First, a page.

The features of “consumptive resorts” are greatly overestimated and dangerous. Asheville, North Carolina is no exception. … Asheville, North Carolina, is a city where thousands of phthisical patients gather from all over the country, the majority being in the second and third stages of the disease. These poor, misled patients are advised to go to Asheville, because “a change of climate will cure them,” and so they make every effort possible to reach that haven; and the home physician draws a sigh of relief when they have gone.
And so the patient arrives in Asheville to find thousands there for the same purpose–i.e., “to be cured without physician’s aid, as climate will do it all.” Here we find thousands without a medical adviser, going about the city streets, depositing expectoration that contains millions of tubercle bacilli upon the sidewalks every few feet, which, being exposed to the sun’s rays, dry and pass off into the atmosphere, to be inhaled into the air-passages of the inhabitants. Flies alight upon these deposits of expectoration and then go from dinner table to dinner table, drop into the milk, alight upon prepared food, and so infect the masses. Such a state of affairs is most dangerous, and the profession should know the condition, that they may govern themselves accordingly.
The concerns about dust and flies are overblown, but still, this does not sound so great. Those who can afford a sanitarium enjoy clean sheets, nourishing provisions, clean floors, and so on. But then there are the boarding houses, and people who rent out a room, and surely some desperate people camping outdoors, all drawn to the promise of wholesome climatic healthfulness.
At some point both nature parks and fine restaurants, when they get too crowded and noisy, go from alleviating your workaday stress to aggravating it. This would be even more true with a health resort, even though you supposedly benefit just by spending time in the place, rather than by pursuing any particular course of healthful activities.
T.E. Linn, a doctor who lived and practiced in Asheville, is aware of these concerns. But in a piece for the February 1901 Medical Century (volume IX, issue 2, pp. 46-48) he pooh-poohs the horrors of contagious flies or dust or food miasmas:
Asheville has well deserved its reputation as a mecca for the consumptive: as thousands of them have been restored to health here, some of whom had been well advanced in this disastrous disease. The objection is raised by some that there being so many consumptives here, it would be dangerous for the pleasure-seeker or tourist to visit here. This is greatly exaggerated, as I for one can not believe that this disease is so contagious or infectious as that would indicate. I base my opinions upon this fact, that there are hundreds of families here who have had dozens of the most advanced cases of phthisis in their homes, as boarders, year after year for ten or twenty years, and not one member of those families, to my knowledge, has contracted phthisis.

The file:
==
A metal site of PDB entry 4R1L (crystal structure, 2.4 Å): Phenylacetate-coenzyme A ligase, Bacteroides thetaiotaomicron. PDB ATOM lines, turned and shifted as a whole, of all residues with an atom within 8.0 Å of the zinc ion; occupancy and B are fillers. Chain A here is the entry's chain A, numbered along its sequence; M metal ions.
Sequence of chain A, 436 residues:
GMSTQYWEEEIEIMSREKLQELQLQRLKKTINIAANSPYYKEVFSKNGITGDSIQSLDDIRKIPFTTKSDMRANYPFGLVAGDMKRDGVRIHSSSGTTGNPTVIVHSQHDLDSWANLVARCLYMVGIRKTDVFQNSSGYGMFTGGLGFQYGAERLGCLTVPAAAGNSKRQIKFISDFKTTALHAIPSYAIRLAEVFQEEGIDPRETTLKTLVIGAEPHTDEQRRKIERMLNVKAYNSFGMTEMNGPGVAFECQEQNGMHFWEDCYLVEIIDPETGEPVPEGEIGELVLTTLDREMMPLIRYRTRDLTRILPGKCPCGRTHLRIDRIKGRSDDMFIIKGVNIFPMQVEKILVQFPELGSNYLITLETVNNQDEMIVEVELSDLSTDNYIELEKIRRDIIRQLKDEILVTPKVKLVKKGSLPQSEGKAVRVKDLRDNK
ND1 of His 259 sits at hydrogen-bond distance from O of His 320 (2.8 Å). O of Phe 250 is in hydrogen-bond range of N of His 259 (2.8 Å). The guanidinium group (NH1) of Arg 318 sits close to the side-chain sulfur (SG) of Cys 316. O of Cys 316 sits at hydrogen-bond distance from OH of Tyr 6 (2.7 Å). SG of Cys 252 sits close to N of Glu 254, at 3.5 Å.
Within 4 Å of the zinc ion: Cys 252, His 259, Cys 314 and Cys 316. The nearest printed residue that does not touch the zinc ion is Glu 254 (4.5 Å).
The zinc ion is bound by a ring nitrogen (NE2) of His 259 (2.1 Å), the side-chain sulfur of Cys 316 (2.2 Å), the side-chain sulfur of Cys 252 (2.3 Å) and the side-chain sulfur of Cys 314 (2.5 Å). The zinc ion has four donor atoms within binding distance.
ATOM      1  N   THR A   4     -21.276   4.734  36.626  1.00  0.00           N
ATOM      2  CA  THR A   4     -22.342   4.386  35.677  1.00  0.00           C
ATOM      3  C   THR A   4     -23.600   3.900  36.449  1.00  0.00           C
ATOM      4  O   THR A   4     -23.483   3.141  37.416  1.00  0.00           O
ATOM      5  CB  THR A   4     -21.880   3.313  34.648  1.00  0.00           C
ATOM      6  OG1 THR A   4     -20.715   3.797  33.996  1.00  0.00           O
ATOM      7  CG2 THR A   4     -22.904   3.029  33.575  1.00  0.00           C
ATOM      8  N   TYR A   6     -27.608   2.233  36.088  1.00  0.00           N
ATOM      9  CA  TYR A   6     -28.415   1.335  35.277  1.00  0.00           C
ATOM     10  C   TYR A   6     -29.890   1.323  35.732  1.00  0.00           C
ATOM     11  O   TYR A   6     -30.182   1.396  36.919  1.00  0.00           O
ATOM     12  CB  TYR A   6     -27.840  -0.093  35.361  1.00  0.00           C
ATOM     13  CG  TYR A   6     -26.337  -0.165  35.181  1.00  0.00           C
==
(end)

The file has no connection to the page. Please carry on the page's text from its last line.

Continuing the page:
On the other hand, he seems somewhat doubtful of the germ theory of disease in the first place.
If phthisis be on the increase, I would certainly look for other causes than contagion. … As long as people neglect the most ordinary laws of healthy and hygienic dressing, so long will this disease develop. So long as our tenements are crowded, poorly lghted by the sun’s rays and poorly ventilated; so long as people are ill-fed and bolt their food; so long as the house is so improperly heated in cold weather, and so long as the climate shall be so changeable,– just so long will there be thousands dying each year from phthisis.
How seldom, comparatively, do we find this disease among the farming element, and when we do, it can almost invariably be traced directly to neglected colds. Another factor which may be a cause is the prevalance of indigestion among the country people, owing to coarse food and the habit of cramming the stomach with such food in five minutes or less.
Farmers and their families, as a rule, have enormous appetites from working in the fields, and then sit down to their meals greatly fatigued and eat rapidly great quantities of pork, cabbage, radishes, cucumbers, corn and pie, drink several glasses of cold water to hasten the food to the stomack without masticating it sufficiently, and then getting up from the table, being as they so often say “full up to the neck,” are in a few moments hard at work. No wonder that the great boon of the quack and patent medicine man is the farming element.